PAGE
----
SLIM Lunar Probe Resumes Mission After Solar Panel Issue

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SLIM Lunar Probe Resumes Mission After Solar Panel Issue

Japan's lunar probe, Smart Lander for Investigating Moon (SLIM), has re-established communication with Earth and resumed its mission after a brief hiatus. The probe's solar panels have been reactivated, providing power for its continued exploration of the lunar surface.

SLIM's resumption of operations began with the transmission of signals on January 28, approximately nine days after a solar panel failure had forced the lander to shut down. The probe has resumed its scientific investigations, including the examination of lunar rocks tagged for further study.

One of the images captured by SLIM is a close-up of a rock named "Toy Poodle." This photograph highlights the probe's ability to closely inspect geological features on the moon.

Upon its initial landing on January 20, SLIM encountered a setback with the failure of its solar panels. This issue forced the probe to operate on its limited battery power for a brief period before being turned off.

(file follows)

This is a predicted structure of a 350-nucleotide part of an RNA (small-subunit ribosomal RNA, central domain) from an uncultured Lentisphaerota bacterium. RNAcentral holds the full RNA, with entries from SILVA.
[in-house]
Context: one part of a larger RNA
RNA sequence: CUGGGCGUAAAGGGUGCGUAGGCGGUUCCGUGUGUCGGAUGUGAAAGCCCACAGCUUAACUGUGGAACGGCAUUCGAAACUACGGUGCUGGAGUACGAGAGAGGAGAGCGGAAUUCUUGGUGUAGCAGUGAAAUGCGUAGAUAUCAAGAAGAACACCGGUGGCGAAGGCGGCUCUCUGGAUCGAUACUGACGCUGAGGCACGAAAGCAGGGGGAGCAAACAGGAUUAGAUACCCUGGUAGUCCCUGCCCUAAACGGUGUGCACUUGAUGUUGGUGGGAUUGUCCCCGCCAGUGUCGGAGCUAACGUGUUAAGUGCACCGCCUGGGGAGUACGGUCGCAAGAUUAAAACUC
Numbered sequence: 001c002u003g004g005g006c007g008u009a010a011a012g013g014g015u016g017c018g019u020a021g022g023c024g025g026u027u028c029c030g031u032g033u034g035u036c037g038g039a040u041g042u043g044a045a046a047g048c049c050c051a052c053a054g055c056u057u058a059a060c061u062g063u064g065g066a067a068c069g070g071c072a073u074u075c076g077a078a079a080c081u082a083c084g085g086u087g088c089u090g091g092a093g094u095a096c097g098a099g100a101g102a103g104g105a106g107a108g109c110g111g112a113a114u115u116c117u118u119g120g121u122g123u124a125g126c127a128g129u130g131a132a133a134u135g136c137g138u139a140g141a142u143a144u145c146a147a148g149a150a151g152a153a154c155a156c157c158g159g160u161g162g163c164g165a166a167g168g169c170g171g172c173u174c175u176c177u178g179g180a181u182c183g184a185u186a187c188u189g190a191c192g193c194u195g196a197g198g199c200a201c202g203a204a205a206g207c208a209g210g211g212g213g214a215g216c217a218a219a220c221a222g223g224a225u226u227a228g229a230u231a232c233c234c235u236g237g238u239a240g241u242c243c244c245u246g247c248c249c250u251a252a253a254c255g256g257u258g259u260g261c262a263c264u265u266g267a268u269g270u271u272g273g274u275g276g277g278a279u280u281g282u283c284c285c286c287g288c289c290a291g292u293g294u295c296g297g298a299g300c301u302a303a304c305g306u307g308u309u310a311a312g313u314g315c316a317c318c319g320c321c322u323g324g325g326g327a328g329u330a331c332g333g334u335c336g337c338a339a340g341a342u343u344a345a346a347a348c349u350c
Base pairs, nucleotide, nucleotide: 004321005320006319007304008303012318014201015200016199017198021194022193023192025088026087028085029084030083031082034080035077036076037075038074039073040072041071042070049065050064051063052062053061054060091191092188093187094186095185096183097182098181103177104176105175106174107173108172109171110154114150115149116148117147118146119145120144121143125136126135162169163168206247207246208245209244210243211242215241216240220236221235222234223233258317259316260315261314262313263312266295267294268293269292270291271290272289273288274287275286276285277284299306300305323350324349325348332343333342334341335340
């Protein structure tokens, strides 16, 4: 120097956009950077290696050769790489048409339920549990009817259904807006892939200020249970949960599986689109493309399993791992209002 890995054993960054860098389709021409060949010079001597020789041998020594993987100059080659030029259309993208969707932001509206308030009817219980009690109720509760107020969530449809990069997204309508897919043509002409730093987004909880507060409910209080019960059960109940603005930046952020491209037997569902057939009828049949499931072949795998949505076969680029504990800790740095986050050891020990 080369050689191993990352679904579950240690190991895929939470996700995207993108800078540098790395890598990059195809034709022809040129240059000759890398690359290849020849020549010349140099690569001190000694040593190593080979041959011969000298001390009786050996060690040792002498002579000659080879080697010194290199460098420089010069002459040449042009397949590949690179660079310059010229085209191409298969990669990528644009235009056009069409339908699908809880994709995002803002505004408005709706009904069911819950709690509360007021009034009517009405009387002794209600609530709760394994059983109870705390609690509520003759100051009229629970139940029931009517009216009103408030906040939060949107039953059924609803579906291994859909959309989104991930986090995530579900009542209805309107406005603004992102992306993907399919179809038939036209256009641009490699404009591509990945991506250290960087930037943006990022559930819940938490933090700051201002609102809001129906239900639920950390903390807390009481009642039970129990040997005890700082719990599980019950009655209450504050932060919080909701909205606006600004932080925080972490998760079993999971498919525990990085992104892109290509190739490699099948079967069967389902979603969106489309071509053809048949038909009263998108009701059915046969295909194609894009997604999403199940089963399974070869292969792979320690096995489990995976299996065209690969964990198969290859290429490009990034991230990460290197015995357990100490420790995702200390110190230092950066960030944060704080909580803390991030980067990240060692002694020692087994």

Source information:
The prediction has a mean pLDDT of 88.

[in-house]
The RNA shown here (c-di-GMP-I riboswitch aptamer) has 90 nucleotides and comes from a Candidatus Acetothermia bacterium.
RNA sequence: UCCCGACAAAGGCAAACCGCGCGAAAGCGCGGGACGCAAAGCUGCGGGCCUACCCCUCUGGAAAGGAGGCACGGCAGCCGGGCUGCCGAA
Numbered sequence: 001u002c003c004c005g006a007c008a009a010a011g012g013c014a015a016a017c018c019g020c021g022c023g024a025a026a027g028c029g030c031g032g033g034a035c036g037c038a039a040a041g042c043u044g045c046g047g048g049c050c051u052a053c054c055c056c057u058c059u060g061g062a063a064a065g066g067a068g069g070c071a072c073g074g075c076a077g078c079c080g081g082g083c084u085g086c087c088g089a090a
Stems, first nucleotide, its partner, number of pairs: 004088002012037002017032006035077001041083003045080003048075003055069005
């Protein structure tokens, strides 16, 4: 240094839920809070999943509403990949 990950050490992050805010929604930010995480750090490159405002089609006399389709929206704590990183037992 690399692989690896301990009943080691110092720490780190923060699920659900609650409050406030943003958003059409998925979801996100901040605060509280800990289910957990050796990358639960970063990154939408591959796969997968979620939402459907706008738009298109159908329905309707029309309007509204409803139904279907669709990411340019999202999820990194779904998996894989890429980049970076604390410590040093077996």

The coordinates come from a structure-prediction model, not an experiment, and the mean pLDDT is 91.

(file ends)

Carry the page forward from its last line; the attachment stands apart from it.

JAXA engineers and scientists worked diligently to re-establish contact with SLIM, anticipating that the probe's solar cells might be illuminated as the moon orbited Earth. Their efforts paid off, as the solar panels have now been reactivated.

SLIM is expected to have sufficient time to complete its planned mission before the moon's sunset approaches around February 1 at its location. The probe's successful reactivation marks a testament to the resilience and ingenuity of Japan's space exploration program.